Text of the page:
The Residential Landlord Tenant relationship is controlled by two main areas of law: (1) Chapter 704 of the Wisconsin Statutes, and (2) the Wisconsin Administrative Code, Chapter ATCP 134 entitled “Residential Rental Practices.”
ATCP 134 sets forth 21 regulations that a landlord must follow in a residential landlord tenant context. ATCP 134, under its orginal name “Agriculture 134,” was first introduced in May of 1980. “Ag 134″ was then renamed ATCP (Agriculture, Trade and Consumer Protection) 134 in 1993. In 1999 there was a complete overhaul of ATCP 134 which resulted in the 21 regulations that we have today.
If you are a landlord and are not familiar with ATCP 134 please take the time to read the chapter — it is only 5 pages long and is relatively easy to understand — it must have been drafted by someone other than a lawyer or government employee : )
The main remedy available to a tenant that is damaged by a landlord violating ATCP is what is referred to as the “private attorney general” provision. Essentially, the Wisconsin Statutes allow a party who is injured by a violation of ATCP 134 to “step into the shoes” of the State Attorney General to privately prosecute such violations.
This private attorney general provision, specifically sec. 100.20(5), allows an injured tenant to recover double damages and reimbursement of their actual attorney’s fees against a landlord that has violated ATCP 134.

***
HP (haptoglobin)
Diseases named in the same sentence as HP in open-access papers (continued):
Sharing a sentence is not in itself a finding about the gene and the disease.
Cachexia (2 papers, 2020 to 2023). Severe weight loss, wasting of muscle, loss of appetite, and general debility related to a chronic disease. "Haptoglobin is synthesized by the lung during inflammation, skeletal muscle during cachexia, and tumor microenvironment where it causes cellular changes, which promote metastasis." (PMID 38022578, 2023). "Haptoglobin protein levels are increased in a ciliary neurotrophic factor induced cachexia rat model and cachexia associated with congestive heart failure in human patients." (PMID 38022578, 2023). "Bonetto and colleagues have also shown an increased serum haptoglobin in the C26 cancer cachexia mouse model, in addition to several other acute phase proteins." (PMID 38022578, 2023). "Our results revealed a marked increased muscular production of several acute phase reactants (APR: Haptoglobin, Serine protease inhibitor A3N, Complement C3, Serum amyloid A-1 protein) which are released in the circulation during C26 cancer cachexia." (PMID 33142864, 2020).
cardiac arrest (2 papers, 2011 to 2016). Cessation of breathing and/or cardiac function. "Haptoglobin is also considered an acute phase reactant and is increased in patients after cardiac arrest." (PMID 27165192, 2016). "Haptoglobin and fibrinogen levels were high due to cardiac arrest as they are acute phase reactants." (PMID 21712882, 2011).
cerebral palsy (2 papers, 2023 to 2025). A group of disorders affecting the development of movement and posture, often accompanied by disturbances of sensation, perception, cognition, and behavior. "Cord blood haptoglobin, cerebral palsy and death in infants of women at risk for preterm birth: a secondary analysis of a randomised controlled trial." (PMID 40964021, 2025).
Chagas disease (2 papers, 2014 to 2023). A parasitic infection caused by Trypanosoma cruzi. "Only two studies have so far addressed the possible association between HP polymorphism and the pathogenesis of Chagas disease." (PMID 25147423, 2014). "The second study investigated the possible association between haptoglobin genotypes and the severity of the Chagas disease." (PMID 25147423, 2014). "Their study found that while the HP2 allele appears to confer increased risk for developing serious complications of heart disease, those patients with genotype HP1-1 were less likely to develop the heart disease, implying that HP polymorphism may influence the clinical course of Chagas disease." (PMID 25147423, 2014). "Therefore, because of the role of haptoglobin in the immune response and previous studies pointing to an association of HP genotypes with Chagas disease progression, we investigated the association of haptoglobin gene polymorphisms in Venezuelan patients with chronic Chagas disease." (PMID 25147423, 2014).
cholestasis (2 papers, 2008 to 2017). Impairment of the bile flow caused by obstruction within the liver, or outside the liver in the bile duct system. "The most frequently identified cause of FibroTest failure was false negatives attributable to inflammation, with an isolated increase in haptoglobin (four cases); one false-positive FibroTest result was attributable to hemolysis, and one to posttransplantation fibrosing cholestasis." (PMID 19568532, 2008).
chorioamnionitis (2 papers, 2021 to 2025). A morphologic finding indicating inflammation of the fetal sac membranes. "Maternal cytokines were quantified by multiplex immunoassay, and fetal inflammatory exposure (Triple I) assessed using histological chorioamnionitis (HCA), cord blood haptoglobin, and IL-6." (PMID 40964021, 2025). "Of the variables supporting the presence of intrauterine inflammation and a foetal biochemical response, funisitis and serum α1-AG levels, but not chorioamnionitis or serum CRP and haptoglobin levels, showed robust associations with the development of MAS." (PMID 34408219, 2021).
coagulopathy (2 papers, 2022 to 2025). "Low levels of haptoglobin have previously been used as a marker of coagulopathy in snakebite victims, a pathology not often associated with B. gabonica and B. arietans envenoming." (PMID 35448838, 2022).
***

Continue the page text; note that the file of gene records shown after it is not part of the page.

The State has enumerated several public policy reasons for allowing the private attorney general provision in the residential landlord tenant context, such as:
1. It encourages an injured tenant to enforce his/her rights even if the amount of damage is small and the aggrieved tenant does not have the “means” to pay for their own attorney.
2. A tenant who sues for a violation of ATCP, while clearly enforcing his/her rights, will also be enforcing the public’s rights.
3. By allowing a tenant the ability to more easily pursue such claims against his/her landlord, it will deter impermissable conduct by landlords and thus strengthen the bargaining power of tenants.
4. It provides a necessary backup to the State, as the State does not have the time or resources to pursue lawsuits against all landlords who violate the regulations of ATCP 134.
Whatever your thoughts are about the above-reasoning, it is imperative that you become knowledgable about the 21 regulations contained in ATCP 134. During the course of consulting with landlords and property managers in my job as an attorney, I am always surprised by the number of landlords that have never heard of ATCP 134.